A new septic tank can leave your Tarrytown, NY, in need of some new lawn and shrubs. Many homeowners want to landscape the area and hope they won’t have to worry about it again. But you should prepare for the fact that your septic system will require maintenance in the future. To ensure that possible future maintenance does as little damage as possible, follow these tips for landscaping around your new septic tank.
Location, Location, Location
When having a new septic tank installed, you may be tempted select an out of the way location. But before you sign off on where the tank will go, there are few things you should take into consideration.
Accessibility is very important when it comes to the location of your new septic tank. Both during installation, and when it comes time for maintenance, it’s crucial that septic trucks can safely and easily access your yard. Septic trucks are quite large and tall, and therefore require a large turning radius and high overhead clearance. They are also very heavy and should remain on hard surfaces, such as a driveway or roadway. In order to avoid the use of extra hoses, the septic truck should be able to come as close as possible to your septic bed.
The location of your septic tank will also have an impact on the surrounding landscaping. Septic hoses are very heavy, so it’s best to avoid running them over landscaped ground if possible. You also want to have enough clearance around the septic bed so that plants won’t suffer damage during septic maintenance.
Choosing the Right Plants
The soil above the septic drain field is often different than the rest of your yard. To avoid roots that damage the septic system, plants with low water requirements should be chosen when landscaping around your new septic tank. Native ground covers and ornamental grasses are ideal since they generally don’t require much water. Avoid planting vegetables, and especially root vegetables that require a lot of water. Native plants also require less upkeep and will help reduce foot traffic around the septic system.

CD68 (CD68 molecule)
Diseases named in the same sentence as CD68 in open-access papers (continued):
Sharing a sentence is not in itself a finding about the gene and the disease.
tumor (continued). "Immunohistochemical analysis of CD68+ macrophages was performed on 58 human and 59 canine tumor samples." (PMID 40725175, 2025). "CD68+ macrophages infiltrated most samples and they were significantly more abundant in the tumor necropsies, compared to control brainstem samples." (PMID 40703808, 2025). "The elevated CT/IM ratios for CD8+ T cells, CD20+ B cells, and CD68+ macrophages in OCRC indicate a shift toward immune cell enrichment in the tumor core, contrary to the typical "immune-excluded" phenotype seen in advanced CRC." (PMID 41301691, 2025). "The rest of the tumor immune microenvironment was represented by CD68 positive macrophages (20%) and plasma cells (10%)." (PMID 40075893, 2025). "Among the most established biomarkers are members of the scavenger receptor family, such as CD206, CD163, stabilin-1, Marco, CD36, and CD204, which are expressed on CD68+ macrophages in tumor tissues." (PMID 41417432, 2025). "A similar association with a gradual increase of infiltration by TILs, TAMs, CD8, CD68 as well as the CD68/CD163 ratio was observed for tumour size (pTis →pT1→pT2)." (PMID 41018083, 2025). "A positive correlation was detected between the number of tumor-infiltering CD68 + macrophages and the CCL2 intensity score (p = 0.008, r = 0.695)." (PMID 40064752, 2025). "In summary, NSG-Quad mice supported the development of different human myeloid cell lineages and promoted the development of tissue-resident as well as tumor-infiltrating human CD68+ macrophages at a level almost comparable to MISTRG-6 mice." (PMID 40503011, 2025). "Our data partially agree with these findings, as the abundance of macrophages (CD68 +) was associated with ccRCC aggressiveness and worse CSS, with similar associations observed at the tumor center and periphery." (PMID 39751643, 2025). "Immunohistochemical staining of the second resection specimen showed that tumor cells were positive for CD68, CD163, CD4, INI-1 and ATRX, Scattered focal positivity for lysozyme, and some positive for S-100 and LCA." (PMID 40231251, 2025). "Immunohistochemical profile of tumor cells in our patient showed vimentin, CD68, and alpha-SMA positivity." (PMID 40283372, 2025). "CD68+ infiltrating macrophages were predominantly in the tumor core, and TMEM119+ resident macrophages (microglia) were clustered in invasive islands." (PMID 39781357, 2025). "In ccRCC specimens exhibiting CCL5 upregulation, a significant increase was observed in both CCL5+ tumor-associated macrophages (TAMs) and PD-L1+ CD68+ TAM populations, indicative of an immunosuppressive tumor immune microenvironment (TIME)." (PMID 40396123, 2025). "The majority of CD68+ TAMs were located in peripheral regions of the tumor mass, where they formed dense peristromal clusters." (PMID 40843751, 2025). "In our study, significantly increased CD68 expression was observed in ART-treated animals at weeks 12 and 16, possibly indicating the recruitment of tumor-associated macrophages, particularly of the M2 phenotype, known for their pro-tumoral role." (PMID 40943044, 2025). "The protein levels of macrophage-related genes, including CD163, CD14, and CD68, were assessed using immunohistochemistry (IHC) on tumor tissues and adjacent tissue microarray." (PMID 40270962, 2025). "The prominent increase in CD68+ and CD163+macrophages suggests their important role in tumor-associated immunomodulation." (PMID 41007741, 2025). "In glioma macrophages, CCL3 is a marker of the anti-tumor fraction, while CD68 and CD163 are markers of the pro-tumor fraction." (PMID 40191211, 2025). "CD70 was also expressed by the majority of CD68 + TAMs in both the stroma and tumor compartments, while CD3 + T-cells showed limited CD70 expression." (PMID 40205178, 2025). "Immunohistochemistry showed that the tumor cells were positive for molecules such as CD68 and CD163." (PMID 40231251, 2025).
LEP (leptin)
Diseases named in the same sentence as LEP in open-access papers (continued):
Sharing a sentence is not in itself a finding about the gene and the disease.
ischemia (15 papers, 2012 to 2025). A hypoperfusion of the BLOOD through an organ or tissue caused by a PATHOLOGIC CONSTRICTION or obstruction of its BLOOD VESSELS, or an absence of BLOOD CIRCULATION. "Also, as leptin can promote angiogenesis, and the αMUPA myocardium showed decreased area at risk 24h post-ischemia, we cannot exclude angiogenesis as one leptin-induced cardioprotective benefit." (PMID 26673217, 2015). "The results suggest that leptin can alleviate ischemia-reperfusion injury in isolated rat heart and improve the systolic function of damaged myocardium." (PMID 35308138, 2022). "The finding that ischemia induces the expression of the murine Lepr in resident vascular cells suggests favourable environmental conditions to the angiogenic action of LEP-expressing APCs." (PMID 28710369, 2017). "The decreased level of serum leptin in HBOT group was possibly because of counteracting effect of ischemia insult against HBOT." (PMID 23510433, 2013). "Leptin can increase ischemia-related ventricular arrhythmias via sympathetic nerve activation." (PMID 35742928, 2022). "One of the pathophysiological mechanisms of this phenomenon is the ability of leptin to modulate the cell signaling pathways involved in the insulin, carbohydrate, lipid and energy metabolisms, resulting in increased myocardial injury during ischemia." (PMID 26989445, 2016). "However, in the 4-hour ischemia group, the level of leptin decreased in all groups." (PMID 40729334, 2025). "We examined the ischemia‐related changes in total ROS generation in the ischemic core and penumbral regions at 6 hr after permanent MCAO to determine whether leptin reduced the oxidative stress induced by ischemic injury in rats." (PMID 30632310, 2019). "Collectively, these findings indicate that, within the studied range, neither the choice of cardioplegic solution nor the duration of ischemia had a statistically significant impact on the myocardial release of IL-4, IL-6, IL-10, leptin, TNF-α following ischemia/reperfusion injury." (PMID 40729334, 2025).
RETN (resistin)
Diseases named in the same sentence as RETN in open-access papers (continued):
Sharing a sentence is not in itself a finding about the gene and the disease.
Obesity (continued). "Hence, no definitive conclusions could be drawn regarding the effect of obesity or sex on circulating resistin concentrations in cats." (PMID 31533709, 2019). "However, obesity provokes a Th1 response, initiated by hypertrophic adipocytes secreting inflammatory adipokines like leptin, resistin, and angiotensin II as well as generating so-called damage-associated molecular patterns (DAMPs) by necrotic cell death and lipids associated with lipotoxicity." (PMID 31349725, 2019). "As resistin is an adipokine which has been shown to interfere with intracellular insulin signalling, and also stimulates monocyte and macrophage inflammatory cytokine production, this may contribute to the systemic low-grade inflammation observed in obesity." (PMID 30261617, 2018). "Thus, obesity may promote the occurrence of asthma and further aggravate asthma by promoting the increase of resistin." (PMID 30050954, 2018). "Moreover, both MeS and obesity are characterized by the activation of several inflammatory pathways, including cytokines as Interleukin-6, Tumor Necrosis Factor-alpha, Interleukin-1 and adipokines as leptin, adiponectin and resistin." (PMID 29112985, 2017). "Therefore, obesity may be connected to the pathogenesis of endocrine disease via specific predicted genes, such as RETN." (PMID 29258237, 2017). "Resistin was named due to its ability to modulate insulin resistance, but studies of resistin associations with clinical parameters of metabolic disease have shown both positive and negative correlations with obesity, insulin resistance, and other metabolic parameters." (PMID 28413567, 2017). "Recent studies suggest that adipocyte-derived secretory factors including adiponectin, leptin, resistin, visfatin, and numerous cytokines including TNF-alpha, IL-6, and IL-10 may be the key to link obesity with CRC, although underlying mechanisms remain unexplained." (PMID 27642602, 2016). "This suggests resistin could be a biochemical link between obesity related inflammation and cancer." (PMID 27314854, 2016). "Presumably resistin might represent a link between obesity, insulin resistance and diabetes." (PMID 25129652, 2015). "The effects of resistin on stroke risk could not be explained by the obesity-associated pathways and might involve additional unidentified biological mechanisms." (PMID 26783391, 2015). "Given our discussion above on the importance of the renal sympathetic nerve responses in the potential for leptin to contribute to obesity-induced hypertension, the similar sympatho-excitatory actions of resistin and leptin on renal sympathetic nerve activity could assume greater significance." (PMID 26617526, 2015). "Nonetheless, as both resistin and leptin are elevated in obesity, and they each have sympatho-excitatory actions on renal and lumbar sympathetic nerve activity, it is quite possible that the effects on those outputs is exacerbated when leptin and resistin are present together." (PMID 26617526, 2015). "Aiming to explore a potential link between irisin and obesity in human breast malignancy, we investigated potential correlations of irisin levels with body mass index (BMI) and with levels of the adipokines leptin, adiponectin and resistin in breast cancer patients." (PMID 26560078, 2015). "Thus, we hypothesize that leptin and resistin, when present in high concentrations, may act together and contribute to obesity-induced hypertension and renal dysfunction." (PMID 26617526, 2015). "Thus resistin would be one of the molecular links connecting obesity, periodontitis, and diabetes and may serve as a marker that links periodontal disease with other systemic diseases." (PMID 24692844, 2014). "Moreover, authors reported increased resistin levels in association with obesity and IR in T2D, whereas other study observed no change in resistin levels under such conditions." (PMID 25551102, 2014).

Trees and Shrubs
If your septic access cover is above ground, you may be looking for ways to hide it from view. Before planting anything too close to the septic bed, be sure to take future growth into consideration. As trees and shrubs grow, their roots can seek out water and make their way into the septic bed or tank. To avoid blockages or drainage issues, trees and shrubs should be planted a minimum of 20 feet away from the new septic tank. Varieties that are known to aggressively seek out water should be at least 50 feet away.
Mark the Lids
In some yards, the septic access lid is buried just below ground level. If this is case on your property, be sure to mark the location of the lid. This will ensure you can find the lid if your system requires maintenance and the hatch can be dug up. Avoid planting over the cover and consider moveable items such as a potted plant or a decorative urn to mark the location.
An irrigation system can help maintain your landscape, but it can also cause issues with your septic tank. Water lines should be kept a minimum of 10 feet away from the septic system. And you should also avoid watering near the drain bed to prevent over saturation.